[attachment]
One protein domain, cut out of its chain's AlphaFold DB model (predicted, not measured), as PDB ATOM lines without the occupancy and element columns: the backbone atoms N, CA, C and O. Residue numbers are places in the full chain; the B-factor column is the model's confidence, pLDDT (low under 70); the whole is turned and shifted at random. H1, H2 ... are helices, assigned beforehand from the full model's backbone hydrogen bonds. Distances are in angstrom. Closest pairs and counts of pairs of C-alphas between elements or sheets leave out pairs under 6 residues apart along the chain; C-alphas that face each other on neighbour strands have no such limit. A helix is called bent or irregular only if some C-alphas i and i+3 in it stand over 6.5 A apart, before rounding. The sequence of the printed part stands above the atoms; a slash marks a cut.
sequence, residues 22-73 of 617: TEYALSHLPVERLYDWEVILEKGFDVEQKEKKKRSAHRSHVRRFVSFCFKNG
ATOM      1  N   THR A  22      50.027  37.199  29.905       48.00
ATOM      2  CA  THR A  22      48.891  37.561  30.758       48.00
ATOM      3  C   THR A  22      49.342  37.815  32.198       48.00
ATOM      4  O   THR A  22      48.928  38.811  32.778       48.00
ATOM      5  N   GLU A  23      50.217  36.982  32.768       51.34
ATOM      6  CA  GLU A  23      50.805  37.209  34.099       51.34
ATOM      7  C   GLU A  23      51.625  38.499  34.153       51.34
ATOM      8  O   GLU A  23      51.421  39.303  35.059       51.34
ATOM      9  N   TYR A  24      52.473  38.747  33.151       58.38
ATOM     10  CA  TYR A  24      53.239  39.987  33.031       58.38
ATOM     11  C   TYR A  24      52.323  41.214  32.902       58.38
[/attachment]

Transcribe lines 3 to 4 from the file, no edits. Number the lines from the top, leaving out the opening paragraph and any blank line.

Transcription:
ATOM      2  CA  THR A  22      48.891  37.561  30.758       48.00
ATOM      3  C   THR A  22      49.342  37.815  32.198       48.00